This is my "stickiest" cookbook. It doesn't contain any recipes, but it holds within its blessed binding, answers to nearly any food related question you may have. Like "How is soy sauce made?" or "What do cell walls have to do with the mealiness or meltingness of fruit?". This is the Webster's of the culinary world.

2. The Best Recipe by the editors of Cooks Illustrated
What I love about the folks at Cooks Illustrated is that they take scientific rigor and apply it to food. Through a documented process and iterative testing, they figure out the best way to do something. As with anything that comes out of a lab, their recipes tend to lack soul, but what it lacks in character is more than compensated for with rock solid techniques and play-by-play details.

3. Japanese Cooking: A Simple Art by Shizuo Tsuji
You won't find any drool-worthy photos or nostalgic stories here, but if you want a reference book on Japanese ingredients and cooking, this is the only English language book that will meet your needs. Like Julia Child, with her tome: Mastering the Art of French Cooking, Tsuji opens the door into the mystical world of Japanese food with her book.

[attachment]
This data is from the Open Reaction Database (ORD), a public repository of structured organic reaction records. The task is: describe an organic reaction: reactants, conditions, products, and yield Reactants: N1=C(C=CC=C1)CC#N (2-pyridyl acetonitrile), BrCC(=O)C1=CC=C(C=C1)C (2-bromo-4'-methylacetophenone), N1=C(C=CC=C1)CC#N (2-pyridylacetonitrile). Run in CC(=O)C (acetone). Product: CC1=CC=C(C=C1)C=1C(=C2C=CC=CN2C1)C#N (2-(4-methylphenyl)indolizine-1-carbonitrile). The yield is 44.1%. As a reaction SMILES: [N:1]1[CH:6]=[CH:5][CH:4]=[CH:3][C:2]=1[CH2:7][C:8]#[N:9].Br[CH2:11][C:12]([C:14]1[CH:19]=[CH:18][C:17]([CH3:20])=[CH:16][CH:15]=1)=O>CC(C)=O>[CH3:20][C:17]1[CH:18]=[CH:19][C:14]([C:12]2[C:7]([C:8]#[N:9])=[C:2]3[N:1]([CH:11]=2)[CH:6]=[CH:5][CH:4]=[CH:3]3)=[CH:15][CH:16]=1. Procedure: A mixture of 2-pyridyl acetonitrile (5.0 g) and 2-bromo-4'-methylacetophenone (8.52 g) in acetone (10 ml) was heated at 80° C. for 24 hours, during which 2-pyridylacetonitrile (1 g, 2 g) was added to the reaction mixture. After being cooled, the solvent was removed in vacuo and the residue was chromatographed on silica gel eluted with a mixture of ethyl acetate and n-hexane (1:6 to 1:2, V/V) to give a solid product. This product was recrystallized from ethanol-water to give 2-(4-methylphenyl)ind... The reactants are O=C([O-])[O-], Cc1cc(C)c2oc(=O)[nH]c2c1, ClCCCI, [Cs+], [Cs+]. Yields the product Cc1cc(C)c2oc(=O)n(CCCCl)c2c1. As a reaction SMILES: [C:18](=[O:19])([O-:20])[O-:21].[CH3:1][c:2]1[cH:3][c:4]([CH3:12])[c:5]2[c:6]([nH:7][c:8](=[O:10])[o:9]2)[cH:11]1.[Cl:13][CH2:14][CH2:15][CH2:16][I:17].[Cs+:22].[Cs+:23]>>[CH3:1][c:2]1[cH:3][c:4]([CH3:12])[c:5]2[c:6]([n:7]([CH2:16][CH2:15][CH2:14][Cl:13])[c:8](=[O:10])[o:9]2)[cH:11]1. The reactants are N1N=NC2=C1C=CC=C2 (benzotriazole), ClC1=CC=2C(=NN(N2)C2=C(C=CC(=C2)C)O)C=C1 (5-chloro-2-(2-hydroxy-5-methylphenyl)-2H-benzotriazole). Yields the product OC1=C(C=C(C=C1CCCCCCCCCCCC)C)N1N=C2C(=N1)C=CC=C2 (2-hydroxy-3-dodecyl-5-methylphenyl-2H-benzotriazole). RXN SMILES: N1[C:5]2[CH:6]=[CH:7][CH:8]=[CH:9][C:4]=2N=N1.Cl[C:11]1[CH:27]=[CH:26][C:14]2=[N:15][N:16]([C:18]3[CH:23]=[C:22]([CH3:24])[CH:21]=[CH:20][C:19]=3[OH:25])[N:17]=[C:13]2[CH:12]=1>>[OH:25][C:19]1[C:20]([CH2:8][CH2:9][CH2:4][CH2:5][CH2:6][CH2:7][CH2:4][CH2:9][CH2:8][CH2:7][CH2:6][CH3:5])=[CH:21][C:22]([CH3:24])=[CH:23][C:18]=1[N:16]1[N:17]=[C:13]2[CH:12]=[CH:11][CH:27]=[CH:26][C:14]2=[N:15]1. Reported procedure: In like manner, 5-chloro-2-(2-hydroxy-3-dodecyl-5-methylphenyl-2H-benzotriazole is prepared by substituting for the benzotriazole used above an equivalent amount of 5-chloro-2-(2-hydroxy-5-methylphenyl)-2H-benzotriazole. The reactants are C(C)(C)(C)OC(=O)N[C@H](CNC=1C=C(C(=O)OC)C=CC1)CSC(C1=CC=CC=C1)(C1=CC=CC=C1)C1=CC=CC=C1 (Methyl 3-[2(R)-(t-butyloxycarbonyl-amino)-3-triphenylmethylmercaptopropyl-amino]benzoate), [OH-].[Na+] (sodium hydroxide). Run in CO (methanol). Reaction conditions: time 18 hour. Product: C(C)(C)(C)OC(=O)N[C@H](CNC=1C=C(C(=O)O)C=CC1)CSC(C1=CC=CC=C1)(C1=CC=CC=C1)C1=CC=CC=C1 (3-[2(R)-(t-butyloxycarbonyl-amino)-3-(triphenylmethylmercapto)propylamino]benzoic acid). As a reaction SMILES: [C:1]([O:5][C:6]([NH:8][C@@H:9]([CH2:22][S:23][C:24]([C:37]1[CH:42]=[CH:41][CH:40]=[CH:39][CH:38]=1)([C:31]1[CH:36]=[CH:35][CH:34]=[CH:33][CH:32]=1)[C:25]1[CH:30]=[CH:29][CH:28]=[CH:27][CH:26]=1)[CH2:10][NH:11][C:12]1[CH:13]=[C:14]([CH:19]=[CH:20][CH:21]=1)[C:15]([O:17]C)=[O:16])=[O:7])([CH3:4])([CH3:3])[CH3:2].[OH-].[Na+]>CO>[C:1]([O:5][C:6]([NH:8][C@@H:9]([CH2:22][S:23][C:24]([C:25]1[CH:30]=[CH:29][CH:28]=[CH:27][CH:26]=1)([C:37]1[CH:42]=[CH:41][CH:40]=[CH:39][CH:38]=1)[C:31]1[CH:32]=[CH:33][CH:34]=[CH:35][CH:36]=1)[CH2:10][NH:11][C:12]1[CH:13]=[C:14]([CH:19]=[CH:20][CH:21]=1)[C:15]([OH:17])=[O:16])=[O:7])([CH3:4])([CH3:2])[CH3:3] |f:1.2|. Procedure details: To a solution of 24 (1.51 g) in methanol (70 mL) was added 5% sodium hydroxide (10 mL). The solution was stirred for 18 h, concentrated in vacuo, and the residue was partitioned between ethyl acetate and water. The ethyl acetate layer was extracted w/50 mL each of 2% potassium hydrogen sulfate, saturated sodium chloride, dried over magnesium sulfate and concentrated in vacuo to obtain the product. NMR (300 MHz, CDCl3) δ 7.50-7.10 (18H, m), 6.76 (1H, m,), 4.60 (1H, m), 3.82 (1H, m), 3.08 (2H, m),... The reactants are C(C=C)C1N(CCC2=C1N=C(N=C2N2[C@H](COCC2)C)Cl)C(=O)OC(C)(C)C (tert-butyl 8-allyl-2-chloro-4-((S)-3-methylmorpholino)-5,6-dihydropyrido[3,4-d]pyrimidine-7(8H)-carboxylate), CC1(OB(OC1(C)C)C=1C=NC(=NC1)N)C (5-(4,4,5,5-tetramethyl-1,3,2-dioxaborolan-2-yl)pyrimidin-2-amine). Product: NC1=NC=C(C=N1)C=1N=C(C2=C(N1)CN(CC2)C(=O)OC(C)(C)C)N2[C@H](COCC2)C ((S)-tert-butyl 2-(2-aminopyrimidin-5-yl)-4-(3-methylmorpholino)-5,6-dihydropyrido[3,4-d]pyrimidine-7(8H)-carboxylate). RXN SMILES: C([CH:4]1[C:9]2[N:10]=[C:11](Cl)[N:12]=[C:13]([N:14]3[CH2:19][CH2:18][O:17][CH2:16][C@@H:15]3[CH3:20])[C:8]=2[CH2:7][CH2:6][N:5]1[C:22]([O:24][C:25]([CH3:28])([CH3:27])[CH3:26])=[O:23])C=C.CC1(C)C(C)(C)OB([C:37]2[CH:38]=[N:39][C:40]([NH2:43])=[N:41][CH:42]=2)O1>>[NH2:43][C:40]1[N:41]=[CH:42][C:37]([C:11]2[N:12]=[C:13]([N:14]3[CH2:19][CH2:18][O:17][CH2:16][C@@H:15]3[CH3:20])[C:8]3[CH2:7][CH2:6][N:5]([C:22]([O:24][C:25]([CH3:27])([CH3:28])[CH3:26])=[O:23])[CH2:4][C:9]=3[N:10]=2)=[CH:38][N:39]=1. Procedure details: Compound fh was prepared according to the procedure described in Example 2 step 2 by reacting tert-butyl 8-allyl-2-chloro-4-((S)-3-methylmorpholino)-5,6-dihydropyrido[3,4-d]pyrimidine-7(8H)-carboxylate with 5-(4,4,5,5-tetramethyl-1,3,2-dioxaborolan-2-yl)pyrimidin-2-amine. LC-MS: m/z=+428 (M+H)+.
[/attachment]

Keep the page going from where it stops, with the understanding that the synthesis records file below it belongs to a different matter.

Have you cooked with any of Marc's favorite cookbooks? Tell us about them in the comments! And remember to check back next Friday for the next edition of Sticky Books.

Pan de Mallorca / Mallorcan Sweet Rolls

pan de mallorca
A friend traveling to San Juan called me in the middle of the afternoon a few weeks ago to ask for recommendations. I rattled off my usual favorite restaurants and shops and my preferred hotel and then, lowering my voice a bit to indicate the seriousness of what was to come, I told her that she was not allowed to leave the island without trying a mallorca. Preferably, I added, toasted and filled with ham and cheese.

Mallorcas, as I grew up calling them, are a sweet, coiled enriched bread (similar to a brioche) that is served dusted with copious amounts of powdered sugar. The breads are best freshly baked and toasted with lots of butter, or (my favorite) filled with thick slices of baked ham or jamon Serrano and some kind of cheese. In Puerto Rican cafes and bakeries (you can even find them at the local Starbucks there!), the options are invariably Swiss or American (as wonderful as the island is, they have terrible taste in cheese). I like to use a nicely aged cheddar instead. If you're a tourist, the counter person will probably assume you don't want powdered sugar on your sandwich, but I urge you to insist that they give it to you. The combination of salty ham and sweet bread is sublime. Even better, have them press the sandwich for you before dusting with sugar.